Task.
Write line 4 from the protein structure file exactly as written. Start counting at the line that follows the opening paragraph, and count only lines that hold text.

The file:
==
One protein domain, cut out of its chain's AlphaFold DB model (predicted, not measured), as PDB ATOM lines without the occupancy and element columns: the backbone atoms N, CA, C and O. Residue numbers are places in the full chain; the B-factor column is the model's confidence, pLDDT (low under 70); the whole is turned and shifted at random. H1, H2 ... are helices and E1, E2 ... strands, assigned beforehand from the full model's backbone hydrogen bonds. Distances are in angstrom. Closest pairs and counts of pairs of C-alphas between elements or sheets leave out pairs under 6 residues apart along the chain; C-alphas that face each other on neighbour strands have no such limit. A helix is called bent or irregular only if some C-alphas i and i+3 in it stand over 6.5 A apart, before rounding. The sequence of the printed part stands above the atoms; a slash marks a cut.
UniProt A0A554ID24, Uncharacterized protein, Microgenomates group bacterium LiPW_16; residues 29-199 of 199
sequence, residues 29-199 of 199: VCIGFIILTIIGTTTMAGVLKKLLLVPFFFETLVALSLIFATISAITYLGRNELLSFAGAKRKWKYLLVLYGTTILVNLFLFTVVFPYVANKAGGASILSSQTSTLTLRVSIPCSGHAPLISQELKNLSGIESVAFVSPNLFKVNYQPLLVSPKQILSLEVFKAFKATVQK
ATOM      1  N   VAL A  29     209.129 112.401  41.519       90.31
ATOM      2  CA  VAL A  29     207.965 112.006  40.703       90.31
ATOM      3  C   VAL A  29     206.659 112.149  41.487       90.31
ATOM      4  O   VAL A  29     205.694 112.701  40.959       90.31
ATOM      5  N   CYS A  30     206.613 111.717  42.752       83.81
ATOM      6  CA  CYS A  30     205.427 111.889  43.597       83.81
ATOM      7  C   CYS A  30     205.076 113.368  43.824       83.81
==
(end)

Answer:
ATOM      2  CA  VAL A  29     207.965 112.006  40.703       90.31